Russian Grain Exports to Continue Despite Quota
Russia’s online grain export quota was running out fast on Saturday as big traders rushed to get customs documents for future shipments, analysts said, adding that supplies from the world’s biggest wheat exporter would continue nevertheless.
Russia set a quota for grain exports of 7 million tonnes for April through June following the outbreak of the virus. Russia's online calculator showed here that as of Saturday only 873,179 tonnes remained available for export based on the quota.
Analysts said the speed at which the quota was being snapped up - almost 2 million tonnes in 24 hours - showed these were not real export orders but a consequence of getting the necessary paperwork in place to prepare for exports later.
“To understand this situation one has to know how the Russian customs work,” said Dmitry Rylko, the head of the IKAR agriculture consultancy.
“The dynamic, which we observe in the quota now, is caused by traders rushing to get so-called semi-complete declarations at customs for their supplies planned for May or June - all to make sure that they have a place in this quota.”
“These semi-complete declarations are already counted by the quota and are going to be transformed into final customs documents for exports, when these traders ship the grain in coming months,” Rylko said.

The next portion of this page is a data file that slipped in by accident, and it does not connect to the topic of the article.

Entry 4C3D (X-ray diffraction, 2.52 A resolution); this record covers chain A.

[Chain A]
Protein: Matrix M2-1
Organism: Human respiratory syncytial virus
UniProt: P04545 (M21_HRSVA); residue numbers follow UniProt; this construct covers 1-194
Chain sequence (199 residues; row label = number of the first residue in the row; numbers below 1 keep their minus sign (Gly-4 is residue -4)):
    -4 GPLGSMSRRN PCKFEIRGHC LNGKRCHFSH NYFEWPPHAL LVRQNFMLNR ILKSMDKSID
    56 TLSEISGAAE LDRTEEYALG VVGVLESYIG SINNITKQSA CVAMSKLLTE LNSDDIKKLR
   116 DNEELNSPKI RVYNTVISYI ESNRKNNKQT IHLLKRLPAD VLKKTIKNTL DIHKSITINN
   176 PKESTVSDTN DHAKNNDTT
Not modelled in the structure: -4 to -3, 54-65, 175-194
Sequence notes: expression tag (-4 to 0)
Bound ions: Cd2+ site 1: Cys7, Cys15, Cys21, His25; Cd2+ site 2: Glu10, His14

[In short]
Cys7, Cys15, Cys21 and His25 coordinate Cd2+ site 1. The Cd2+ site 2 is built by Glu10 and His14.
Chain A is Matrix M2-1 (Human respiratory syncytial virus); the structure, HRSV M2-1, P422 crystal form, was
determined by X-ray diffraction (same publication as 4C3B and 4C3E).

In reality, Russia’s April grain exports are likely to total little more than 4 million tonnes, leaving almost 3 million tonnes for exports in May and June even though the quota is formally exhausted, he said.
It remains unclear how the agriculture ministry will respond. It has said that Russia will suspend grain exports until July 1 once its export quota has been exhausted. It expected this to happen in mid-May.
The ministry did not respond to a request for comment on Saturday.
Russia has exported 3.2 million tonnes of grain so far in April, SovEcon, another consultancy, said, citing port data. That’s far less than the 6.1 million tonnes the online quota calculator shows as declared for export.
“Such a big difference could be explained by reflection in the customs’ April data of March exports and traders getting declarations in advance, while actual shipments will be conducted later,” SovEcon said, adding that traders would rush to get declarations as the official quota neared depletion.
“It implies that actual exports will continue after the quota runs out. Some errors like double counting of declarations also could contribute to high numbers,” it said.
The Russian Union of Grain Exporters believes there is no risk to Russian exporters being able to fulfil their contracts, its head, Eduard Zernin told Reuters.
(Reporting by Polina Devitt; Editing by David Clarke)